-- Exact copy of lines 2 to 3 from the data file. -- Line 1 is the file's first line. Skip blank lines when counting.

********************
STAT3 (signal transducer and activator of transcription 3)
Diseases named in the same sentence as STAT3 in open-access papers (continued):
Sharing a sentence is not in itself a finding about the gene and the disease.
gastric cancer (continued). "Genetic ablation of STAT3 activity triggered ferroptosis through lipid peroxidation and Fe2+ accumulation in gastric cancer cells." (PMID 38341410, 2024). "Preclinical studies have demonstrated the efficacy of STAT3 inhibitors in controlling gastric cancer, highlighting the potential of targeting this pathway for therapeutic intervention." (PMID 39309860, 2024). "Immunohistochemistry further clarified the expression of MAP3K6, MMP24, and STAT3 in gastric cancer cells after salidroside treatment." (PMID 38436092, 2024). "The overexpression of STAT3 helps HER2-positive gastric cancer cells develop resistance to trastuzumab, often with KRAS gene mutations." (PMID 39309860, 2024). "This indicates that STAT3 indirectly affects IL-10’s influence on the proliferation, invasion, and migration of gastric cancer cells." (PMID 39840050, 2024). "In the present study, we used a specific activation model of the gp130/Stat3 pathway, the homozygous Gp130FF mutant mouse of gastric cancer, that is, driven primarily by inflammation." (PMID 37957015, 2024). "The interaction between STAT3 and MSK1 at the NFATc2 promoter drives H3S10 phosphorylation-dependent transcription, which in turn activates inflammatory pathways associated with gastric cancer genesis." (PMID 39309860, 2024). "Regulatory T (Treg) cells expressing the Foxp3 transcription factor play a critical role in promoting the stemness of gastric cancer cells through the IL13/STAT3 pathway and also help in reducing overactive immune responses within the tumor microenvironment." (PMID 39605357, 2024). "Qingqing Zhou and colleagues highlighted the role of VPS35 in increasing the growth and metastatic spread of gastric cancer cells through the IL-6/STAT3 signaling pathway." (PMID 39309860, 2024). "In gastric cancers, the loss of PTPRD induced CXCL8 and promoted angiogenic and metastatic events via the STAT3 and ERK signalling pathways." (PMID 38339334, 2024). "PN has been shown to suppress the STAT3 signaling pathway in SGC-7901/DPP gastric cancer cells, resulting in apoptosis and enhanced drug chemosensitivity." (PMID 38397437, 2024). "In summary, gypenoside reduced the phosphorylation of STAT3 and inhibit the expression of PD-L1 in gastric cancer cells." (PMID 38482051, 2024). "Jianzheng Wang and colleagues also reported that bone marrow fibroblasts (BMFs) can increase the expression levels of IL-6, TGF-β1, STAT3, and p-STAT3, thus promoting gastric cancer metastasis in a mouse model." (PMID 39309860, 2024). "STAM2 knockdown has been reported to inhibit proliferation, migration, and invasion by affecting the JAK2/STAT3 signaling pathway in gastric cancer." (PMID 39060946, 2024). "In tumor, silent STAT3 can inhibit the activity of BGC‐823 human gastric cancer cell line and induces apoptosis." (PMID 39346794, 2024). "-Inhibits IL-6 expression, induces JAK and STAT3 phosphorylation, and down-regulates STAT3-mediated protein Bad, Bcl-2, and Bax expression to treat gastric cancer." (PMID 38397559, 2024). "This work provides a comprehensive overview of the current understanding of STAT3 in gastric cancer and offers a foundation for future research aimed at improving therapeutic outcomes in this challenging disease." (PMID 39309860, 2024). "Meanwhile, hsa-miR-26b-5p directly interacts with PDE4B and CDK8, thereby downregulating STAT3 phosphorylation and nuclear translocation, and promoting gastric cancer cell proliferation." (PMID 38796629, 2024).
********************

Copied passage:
Diseases named in the same sentence as STAT3 in open-access papers (continued):
Sharing a sentence is not in itself a finding about the gene and the disease.